It’s not a good sign for an automaker when dealers want to opt out of selling its cars.
Believe it or not, that’s exactly what’s happening to Toyota.
Scion, the decade-old brand that Toyota debuted to target young people with entry-level cars, has stagnated.
Here’s the problem: Youth-focused cars should either age with their audience or stay fresh to attract more young people. Toyota has done neither with Scion, and now sales have jumped off a cliff. Older people don’t want a mediocre relic from the past, and younger people don’t want the cars their older brothers thought were cool a decade ago.
With the exception of the FR-S, Scion dealers don’t have anything new or exciting to sell, and some would rather opt out than keep new Scions on the showroom floor.
Another ominous sign:
According to Automotive News, Toyota is letting Scion dealers out of their franchise agreements without penalty.
Toyota is obviously aware of the problem in Scion-land, and letting dealers weed themselves out while it comes up with a new product strategy is actually really smart.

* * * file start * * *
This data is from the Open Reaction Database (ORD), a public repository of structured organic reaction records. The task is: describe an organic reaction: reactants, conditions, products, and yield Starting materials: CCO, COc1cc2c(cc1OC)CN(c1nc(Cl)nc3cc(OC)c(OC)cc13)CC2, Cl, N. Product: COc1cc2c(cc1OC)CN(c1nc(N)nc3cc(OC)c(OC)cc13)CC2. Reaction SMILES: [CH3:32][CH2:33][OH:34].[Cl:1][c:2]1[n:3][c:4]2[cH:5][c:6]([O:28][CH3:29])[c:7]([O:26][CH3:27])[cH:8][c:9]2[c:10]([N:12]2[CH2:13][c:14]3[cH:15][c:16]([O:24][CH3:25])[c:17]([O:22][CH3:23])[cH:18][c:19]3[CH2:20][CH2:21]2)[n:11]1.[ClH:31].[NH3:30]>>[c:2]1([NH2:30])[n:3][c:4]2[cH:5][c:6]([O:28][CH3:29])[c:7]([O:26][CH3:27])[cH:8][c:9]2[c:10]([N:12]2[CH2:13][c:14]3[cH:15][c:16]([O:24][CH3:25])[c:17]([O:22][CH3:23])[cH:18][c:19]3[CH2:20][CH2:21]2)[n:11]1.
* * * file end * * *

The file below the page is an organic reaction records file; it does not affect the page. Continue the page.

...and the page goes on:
There are currently about 30% more Scion dealers than Toyota anticipated when it launched the brand. That sounds like good news on the surface, but the novelty of Scion wore off after about 3 years of existence. Deliveries have dropped significantly in the 7 years since, which has left a major oversupply of dealers. That’s not good for a brand that doesn’t have anything new to offer.
Aside from a convertible FR-S that seems imminent, there could be a new small CUV on the way for the Scion range. Will that be enough to energize Scion and reward the dealers who stick around? Probably not. It would make more sense to me if Toyota discontinued Scion, introduced the new CUV as a Toyota, and rebadged the FR-S as a Toyota GT-86, as it’s known in the rest of the world.
A Scion might not be the best new-car decision, but could be a great used-car choice. Which, at this rate, might be the only way to get one in the coming years.
Which new Scion model would you consider?